We are so used to run all day from a place to another and to dodge the countless errands of our agendas in our life that we do not find the time to stop and listen to our body and soul.
It’s a violent routine that has always scored the time of our lives, keeping us away from our deep and ancient spiritual roots, but also from a series of important virtues, such as silence.
Most of all, silence is gaining ever-growing importance these days, despite its rarity. In a world suffocated by noise, finding places that have room for intimacy, surrounded by beauty and order, becomes an opportunity to rebalance – even if for just a moment – our existence.
What could I say? The monks of the Middle Ages had already understood, building their abbeys and little cenobia with semi-closed spaces, where to find refuge and isolate from the outer world, walking, praying, meditating, and confronting each other.
Inspired by the old Roman Domus, the cloisters were an added value to the monasteries, becoming a trait d’union between the church and the other main rooms, allowing the monks not to go out and stay within the monastic complex. In this way, they had rooms that were not accessible from the outside and that no visitor could access if not allowed by the abbot rector himself.
Luckily, the situation has changed. Many of these places can be visited today, and there, inside those rooms, you can imagine and enjoy the feeling of the silence that once ruled.
The ancient Franciscan Cloisters in Ravenna
A corner of refined beauty and silence in the very historical centre awaits you in Ravenna. It is a place with a symbolic and sentimental meaning, even before being an example of art and architecture. This place is tightly linked to the figure of Dante Alighieri and his presence in this city.
The monastery was built in 1261 by the Franciscan monks, and it is next to the namesake church. A part of the building is not original but the result of a renovation work carried out between the 15th and the 17th century.
Along with Dante’s Tomb, the Basilica of San Francesco, Museo Dante, Casa Dante, and the Quadrarco di Braccioforte, it composes the so-called Zona del Silenzio, an area of silence and respect dedicated to the memory of the Supreme Poet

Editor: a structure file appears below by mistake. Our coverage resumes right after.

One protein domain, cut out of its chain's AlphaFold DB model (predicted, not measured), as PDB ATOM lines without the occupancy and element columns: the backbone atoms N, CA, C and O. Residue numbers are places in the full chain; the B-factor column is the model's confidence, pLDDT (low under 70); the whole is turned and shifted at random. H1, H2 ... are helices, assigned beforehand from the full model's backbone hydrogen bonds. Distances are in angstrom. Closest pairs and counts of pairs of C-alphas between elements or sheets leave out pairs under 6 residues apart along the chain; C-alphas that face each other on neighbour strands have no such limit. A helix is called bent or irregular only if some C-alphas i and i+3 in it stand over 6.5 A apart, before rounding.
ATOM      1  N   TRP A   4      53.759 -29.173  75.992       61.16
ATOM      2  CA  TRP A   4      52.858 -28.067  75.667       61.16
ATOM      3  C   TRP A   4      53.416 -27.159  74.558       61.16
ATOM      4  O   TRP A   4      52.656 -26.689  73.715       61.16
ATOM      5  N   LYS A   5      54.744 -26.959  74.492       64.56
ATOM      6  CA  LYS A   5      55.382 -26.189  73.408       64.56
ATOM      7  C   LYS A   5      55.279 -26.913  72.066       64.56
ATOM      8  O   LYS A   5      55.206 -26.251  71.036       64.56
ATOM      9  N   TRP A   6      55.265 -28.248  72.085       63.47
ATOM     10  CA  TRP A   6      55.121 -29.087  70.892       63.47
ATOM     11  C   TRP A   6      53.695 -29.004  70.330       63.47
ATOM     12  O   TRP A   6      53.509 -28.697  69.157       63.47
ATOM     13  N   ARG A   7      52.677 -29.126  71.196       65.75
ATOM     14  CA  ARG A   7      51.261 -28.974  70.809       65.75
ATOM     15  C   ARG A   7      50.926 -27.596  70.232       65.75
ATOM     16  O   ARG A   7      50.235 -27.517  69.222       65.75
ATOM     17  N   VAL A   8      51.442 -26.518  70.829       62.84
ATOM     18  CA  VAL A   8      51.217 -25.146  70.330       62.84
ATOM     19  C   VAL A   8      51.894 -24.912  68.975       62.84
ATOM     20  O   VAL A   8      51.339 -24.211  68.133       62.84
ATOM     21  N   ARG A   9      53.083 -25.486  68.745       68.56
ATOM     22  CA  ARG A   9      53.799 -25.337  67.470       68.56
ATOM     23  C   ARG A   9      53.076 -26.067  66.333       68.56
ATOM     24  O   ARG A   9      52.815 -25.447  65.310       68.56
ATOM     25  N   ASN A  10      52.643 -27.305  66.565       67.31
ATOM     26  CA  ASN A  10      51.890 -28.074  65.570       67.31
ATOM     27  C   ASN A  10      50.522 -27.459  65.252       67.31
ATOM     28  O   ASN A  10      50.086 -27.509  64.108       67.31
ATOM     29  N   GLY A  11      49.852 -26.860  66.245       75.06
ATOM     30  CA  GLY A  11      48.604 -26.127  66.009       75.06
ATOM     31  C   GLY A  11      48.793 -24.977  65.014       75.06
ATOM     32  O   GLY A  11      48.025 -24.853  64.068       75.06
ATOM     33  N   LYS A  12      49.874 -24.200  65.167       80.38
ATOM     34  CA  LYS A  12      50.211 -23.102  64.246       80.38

The cloisters of the National Museum of Ravenna
Although the spaces of the old monastery of San Vitale host today the National Museum of Ravenna, the whole building preserves its original structure.
The monastery is composed of three large cloisters, of different dimensions, built between the 15th and the 16th century, which outline the rooms connecting them to one another.
The first two cloisters offer a suggestive walk, passing in front of a series of valuable archaeological findings that are on display along the hallways (sepulchral slabs and Roman and Late Antique epigraphs), making you discover something more about the history of Ravenna.
During your visit, you will find even some unexpected treasures, such as the Ancient entrance of the Basilica of San Vitale.
The cloister of the Abbey of Chiaravalle della Colomba (Piacenza)
Created in the 13th century, the Abbey of Chiaravalle is a real medieval jewel. All the knowledge of the time ― architecture, decorations, and mystical symbols and decorations ― contributed to the construction of this marvel.
With its squared shape, it is the only monastery in Emilia-Romagna standing in a suburban area that has remained perfectly preserved.
The quadrilateral structure built accordingly to the French fashion of the time is divided into bays with overhead cross vaults, and it features sculptures from the school of San Benedetto Antelami.
What reigns inside these rooms, what has always been the charm of the Abbey of Chiaravalle della Colomba, is silence.
Attractive are also all those numerical symbols that characterize the inner architecture of the building, as well as the voices of the monks still living here that echo religious sounds.
The cloister of the Basilica of Santo Stefano in Bologna